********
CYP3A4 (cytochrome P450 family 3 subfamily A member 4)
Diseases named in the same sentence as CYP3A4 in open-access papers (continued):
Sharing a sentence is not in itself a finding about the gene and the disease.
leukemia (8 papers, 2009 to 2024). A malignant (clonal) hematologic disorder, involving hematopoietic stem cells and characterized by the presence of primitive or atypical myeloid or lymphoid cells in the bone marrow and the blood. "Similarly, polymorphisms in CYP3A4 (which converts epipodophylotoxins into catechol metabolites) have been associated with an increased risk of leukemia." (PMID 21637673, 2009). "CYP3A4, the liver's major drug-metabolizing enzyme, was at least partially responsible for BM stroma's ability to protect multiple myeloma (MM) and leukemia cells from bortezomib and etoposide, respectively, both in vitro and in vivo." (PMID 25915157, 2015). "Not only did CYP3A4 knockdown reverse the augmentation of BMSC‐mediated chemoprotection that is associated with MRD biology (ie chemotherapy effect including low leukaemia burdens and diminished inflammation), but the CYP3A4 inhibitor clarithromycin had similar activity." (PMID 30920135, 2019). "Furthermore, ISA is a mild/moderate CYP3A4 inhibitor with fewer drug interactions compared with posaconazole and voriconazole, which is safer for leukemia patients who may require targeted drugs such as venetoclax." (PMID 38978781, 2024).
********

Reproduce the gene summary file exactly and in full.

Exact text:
CYP3A4 (cytochrome P450 family 3 subfamily A member 4)
Diseases named in the same sentence as CYP3A4 in open-access papers (continued):
Sharing a sentence is not in itself a finding about the gene and the disease.
leukemia (8 papers, 2009 to 2024). A malignant (clonal) hematologic disorder, involving hematopoietic stem cells and characterized by the presence of primitive or atypical myeloid or lymphoid cells in the bone marrow and the blood. "Similarly, polymorphisms in CYP3A4 (which converts epipodophylotoxins into catechol metabolites) have been associated with an increased risk of leukemia." (PMID 21637673, 2009). "CYP3A4, the liver's major drug-metabolizing enzyme, was at least partially responsible for BM stroma's ability to protect multiple myeloma (MM) and leukemia cells from bortezomib and etoposide, respectively, both in vitro and in vivo." (PMID 25915157, 2015). "Not only did CYP3A4 knockdown reverse the augmentation of BMSC‐mediated chemoprotection that is associated with MRD biology (ie chemotherapy effect including low leukaemia burdens and diminished inflammation), but the CYP3A4 inhibitor clarithromycin had similar activity." (PMID 30920135, 2019). "Furthermore, ISA is a mild/moderate CYP3A4 inhibitor with fewer drug interactions compared with posaconazole and voriconazole, which is safer for leukemia patients who may require targeted drugs such as venetoclax." (PMID 38978781, 2024).